I woke up to the strange experience of one of Graham Harman’s famous passive aggressive posts, though instead of aimed at young graduate students, this time it was directed towards me and an abstract for an upcoming lecture I’ll be giving in Dublin. It starts with the great line “I’m not trying to pick a fight with Anthony Paul here” and then goes on to try and pick a fight with me by writing, “Smith has wagered his whole career on being “the Laruelle guy,” and I guess he has a vested interested in airbrushing any nuance out of the picture [of the relationship between Laruelle and Speculative Realism]”. Alright, so those of us who haven’t been hoodwinked by Latour litanies or a form of Husserlian phenomenology presented in a pedantic form are kind of used to these occasional passive aggressive bullying outbursts from Harman. The bullying rhetoric from OOOers of various stripes functions in the same way each time, beginning with some proclamation of good intention followed incredibly insulting remarks before then putting the onus of the bullying on the one subjected to the bullying by claiming that it is in fact they who scream at them. It used to bother me when I read this kind of stuff and not just from Harman, but at this point I find it more tiring than anything else and so I frankly don’t want to follow in Brian Leiter’s bullying footsteps either (“John, if it’s war you want, you’ve got it!“). So, let’s see if I can just explain what’s going on with this lecture and maybe respond to a few of the more insulting remarks because, well, they were insulting and I tire of Harman’s unchecked bullying.
Since EUP has been pretty generous in the amount of copies they’ve given me I thought it would be nice to give a copy away. So, email me (anthonypaul.smith(at)gmail.com) with the subject line Laruelle Giveaway by on the 25th of this month and on the 26th I’ll randomly choose a winner.
First let me say that, while this post will likely come across as confrontational, I do have a respect for Harman, particularly for his intellectual energy and literary output. I’ve never met him and can’t count him a friend, but I have corresponded with him on a few occasions. I must admit that his philosophy and politics (or lack thereof) leave me cold. A bit of context: my dissertation of 2001, which became my first book in 2004, is an analysis of networks as political systems, so I feel I have a lot to say about the topic of objects and networks. I’m also a computer programmer and, similar to someone like Ian Bogost, have actually coded the kind of object-oriented systems that OOO describes. (To his credit Harman rejects this association, claiming that “his” OO has nothing to do with computer science’s OO. But that’s a flimsy argument in my view, particularly when the congruencies are so clear. As Zizek might say, channeling Groucho Marx: if it’s called a duck, and quacks like a duck, don’t let that fool you — it really is a duck!) Continue reading “A response to Graham Harman’s “Marginalia on Radical Thinking””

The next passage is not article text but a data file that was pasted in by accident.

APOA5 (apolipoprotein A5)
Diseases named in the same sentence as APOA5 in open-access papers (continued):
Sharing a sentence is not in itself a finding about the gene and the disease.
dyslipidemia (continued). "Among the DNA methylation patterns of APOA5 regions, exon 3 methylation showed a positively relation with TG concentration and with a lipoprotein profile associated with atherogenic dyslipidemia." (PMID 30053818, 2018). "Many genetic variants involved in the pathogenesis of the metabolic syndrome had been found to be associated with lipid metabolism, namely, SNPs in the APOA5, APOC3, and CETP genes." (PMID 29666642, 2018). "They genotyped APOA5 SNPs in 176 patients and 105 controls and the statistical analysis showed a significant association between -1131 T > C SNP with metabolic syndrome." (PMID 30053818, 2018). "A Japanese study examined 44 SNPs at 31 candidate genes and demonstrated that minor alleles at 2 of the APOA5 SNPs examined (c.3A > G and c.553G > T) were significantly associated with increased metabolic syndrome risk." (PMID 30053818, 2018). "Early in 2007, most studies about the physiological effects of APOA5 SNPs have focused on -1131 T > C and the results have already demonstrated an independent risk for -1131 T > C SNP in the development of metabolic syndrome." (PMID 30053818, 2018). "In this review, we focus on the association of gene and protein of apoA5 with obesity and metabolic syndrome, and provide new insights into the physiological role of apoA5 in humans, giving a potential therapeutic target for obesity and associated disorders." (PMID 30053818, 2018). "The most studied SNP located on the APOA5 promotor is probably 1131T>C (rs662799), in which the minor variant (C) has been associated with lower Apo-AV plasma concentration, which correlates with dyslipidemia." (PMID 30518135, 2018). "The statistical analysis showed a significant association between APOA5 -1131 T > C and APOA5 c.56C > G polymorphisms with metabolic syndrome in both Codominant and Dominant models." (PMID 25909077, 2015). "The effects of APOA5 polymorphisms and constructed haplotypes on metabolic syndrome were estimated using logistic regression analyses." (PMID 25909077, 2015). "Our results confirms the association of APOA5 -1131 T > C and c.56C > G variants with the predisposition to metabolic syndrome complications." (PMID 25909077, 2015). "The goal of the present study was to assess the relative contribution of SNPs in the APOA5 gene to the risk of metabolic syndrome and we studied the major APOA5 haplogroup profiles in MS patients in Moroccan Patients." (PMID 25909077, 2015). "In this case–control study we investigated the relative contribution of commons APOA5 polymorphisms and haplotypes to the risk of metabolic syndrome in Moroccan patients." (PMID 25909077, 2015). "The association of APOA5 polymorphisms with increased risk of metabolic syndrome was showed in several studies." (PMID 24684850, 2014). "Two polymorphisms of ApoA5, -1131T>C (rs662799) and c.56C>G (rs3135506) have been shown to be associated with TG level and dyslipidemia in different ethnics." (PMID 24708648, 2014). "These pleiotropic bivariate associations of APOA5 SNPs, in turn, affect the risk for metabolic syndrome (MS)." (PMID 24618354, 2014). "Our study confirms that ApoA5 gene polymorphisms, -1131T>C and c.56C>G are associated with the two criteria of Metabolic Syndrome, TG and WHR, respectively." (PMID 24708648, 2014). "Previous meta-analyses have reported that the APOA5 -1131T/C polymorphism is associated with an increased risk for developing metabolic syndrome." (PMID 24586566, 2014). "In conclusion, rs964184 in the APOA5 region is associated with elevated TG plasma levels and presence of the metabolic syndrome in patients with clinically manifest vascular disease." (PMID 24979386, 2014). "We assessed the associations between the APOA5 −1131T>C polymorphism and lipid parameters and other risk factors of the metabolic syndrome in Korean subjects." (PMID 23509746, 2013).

My copy of The Non-Philosophy:Project: Essays by François Laruelle arrived in the mail yesterday. Up front I will admit that I have been nervous about this volume, since generally I think it is safe to say I’m part of the inner-circle of some kind of non-philosophy cabal and so tend to hear about projects related to non-philosophy. But, I knew basically nothing about this volume other than one of the editors is a theologian and that it was coming out with Telos Press Publishing and this made me very nervous since I consider Telos essentially a right-wing press, often publishing or supporting right-wing Christian political theologians work. But that said, I was happy to see that Ray Brassier, nowhere near a right-wing Christian and often quite critical of Laruelle’s work, appears to have had a heavy hand in the volume. That suggests to me that the translations are at least excellent and though many of the essays were previously available on-line or in journals, it is nice to have a set of the occasional essays that have been floating around for a bit now. Some readers will be especially happy to see that a chapter from Introduction au non-marxisme is also included, so that will be a preview of the larger book that I’m translating and which should be out in early 2013. Continue reading “The Principle of Sufficient Theology: Some Remarks on “Theology and Non-Philosophy””
Alexander R. Galloway has prepared a translation of one of Laruelle’s shorter, aphoristic texts entitled “Theorems on the Good News” [warning pdf]. I’ll be using this for the Laruelle eSeminar when we talk about religion, but for those who don’t want to delve into very long pieces, perhaps this short, if enigmatic, text will be of interest.
I realize I haven’t posted anything non-Laruelle (ha!) related for some time now, but I figure my adventures with teaching are basically what every new American university lecturer deals with and so may not be of interest. While I’ve been experiencing some writer’s block in relation to a few ecology pieces I’ve been trying to write for Environmental Critique, and the only other things I’ve wanted to write lately have been snarky remarks on other blogs. While sometimes entertaining, this is not an entirely healthy exercise. So, for now, all you get from me is material related to Laruelle. (I still am accepting people to the e-seminar, so far we have 16 signed up. I figure I’ll cap it at 25 or 30.) Continue reading “Some Short Remarks on Théorie générale des victimes and Translation Announcement”